Equipment Division Performance
Market Conditions & Outlook
John Deere Capital Corporation
Safe Harbor Statement
Safe Harbor Statement under the Private Securities Litigation Reform Act of 1995: Safe Harbor Statement under the Private Securities Litigation Reform Act of 1995: Statements under "Company Outlook & Summary," "Market Conditions & Outlook," and other forward-looking statements herein that relate to future events, expectations, trends and operating periods involve certain factors that are subject to change, and important risks and uncertainties that could cause actual results to differ materially. Some of these risks and uncertainties could affect particular lines of business, while others could affect all of the company's businesses.
The company's agricultural equipment business is subject to a number of uncertainties including the many interrelated factors that affect farmers' confidence. These factors include worldwide economic conditions, demand for agricultural products, world grain production expenses, availability of transport for crops, the growth of non-food uses for some crops (including ethanol and biodiesel production), real estate values, available acreage for farming, the land ownership policies of various governments, changes in government farm programs and policies (including those in Argentina, Brazil, China, the European Union, India, Russia and the U.S.), international reaction to such programs, global trade agreements, animal diseases and their effects on poultry, beef and pork consumption and prices, crop pests and diseases, and the level of farm product exports (including concerns about genetically modified organisms).
Factors affecting the outlook for the company's turf and utility equipment include general economic conditions, consumer confidence, weather conditions, customer profitability, consumer borrowing patterns, consumer purchasing preferences, housing starts, infrastructure investment, spending by municipalities and golf courses, and consumable input costs.
General economic conditions, consumer spending patterns, real estate and housing prices, the number of housing starts and interest rates are especially important to sales of the company's construction and forestry equipment. The levels of public and non-residential construction also impact the results of the company’s construction and forestry segment. Prices for pulp, paper, lumber and structural panels are important to sales of forestry equipment.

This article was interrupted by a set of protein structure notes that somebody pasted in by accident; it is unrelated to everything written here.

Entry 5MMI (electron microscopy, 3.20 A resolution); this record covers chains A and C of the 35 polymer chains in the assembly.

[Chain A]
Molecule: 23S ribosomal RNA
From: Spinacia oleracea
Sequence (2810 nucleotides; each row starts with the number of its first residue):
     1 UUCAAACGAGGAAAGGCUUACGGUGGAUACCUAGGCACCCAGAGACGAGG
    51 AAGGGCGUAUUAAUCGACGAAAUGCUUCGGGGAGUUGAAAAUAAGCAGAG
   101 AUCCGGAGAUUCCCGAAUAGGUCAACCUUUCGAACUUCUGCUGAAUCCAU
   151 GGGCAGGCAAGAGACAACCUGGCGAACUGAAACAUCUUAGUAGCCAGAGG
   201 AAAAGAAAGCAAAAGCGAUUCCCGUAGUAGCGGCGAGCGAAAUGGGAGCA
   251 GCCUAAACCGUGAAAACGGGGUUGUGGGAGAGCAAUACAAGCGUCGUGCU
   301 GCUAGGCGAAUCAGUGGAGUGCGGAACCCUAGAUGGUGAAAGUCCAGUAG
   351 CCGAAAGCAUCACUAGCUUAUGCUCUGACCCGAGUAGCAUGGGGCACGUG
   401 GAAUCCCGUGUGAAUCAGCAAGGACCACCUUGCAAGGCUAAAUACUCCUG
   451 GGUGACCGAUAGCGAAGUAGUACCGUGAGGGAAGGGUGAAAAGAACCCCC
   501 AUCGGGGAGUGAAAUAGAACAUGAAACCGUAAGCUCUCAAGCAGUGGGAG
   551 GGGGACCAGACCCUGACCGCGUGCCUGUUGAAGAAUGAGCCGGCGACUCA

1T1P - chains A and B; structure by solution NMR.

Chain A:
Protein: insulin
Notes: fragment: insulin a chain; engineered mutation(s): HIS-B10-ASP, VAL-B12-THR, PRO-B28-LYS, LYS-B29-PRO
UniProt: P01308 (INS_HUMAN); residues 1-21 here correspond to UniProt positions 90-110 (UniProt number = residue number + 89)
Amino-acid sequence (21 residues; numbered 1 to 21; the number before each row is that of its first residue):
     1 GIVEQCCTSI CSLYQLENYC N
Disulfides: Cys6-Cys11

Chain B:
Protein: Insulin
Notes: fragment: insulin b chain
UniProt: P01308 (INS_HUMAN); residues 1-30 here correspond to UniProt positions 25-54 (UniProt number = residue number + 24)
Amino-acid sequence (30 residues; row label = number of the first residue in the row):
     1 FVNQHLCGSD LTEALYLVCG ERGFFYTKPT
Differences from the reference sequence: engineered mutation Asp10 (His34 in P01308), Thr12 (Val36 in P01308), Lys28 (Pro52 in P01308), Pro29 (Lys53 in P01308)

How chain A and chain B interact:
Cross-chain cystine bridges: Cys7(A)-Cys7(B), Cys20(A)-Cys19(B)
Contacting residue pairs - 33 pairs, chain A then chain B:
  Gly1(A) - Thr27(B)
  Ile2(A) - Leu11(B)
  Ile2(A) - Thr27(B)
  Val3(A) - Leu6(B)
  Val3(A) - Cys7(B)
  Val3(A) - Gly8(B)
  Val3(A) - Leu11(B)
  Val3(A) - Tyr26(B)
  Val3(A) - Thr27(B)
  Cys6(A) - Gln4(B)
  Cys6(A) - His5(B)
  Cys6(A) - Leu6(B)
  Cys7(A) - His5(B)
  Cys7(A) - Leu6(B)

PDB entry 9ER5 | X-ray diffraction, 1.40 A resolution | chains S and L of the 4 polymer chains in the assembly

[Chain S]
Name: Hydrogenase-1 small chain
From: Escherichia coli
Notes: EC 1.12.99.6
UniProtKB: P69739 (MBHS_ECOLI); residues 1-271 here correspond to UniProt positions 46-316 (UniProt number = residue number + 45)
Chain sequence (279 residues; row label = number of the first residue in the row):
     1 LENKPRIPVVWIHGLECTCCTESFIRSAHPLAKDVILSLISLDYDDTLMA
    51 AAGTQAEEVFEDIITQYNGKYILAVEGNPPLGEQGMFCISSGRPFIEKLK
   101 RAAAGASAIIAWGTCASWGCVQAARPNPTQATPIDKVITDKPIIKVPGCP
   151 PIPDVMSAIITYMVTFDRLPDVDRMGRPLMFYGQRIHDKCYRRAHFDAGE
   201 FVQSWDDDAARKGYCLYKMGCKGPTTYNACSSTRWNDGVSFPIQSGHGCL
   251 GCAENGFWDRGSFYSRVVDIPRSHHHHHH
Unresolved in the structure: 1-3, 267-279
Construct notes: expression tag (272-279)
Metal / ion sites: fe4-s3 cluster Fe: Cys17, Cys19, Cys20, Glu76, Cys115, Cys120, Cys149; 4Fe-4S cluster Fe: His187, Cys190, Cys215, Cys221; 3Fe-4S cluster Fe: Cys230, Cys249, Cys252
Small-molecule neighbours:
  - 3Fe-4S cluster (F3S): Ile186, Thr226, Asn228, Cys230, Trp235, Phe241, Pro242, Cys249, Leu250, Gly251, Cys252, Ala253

All of the company's businesses and its reported results are affected by general economic conditions in the global markets in which the company operates, especially material changes in economic activity in these markets; customer confidence in general economic conditions; foreign currency exchange rates and their volatility, especially fluctuations in the value of the U.S. dollar; interest rates; and inflation and deflation rates. General economic conditions can affect demand for the company's equipment as well.
Customer and company operations and results could be affected by changes in weather patterns (including the effects of dry weather in parts of the U.S. and South America); the political and social stability of the global markets in which the company operates; the effects of, or response to, terrorism and security threats; wars and other conflicts and the threat thereof; and the spread of major epidemics.
Significant changes in market liquidity conditions and any failure to comply with financial covenants in credit agreements could impact access to funding and funding costs, which could reduce the company's earnings and cash flows. Financial market conditions could also negatively impact customer access to capital for purchases of the company's products and customer confidence and purchase decisions; borrowing and repayment practices; and the number and size of customer loan delinquencies and defaults. The sovereign debt crisis, in Europe or elsewhere, could negatively impact currencies, global financial markets, social and political stability, funding sources and costs, asset and obligation values, customers, suppliers, and company operations and results. State debt crises also could negatively impact customers, suppliers, demand for equipment, and company operations and results. The company's investment management activities could be impaired by changes in the equity and bond markets, which would negatively affect earnings.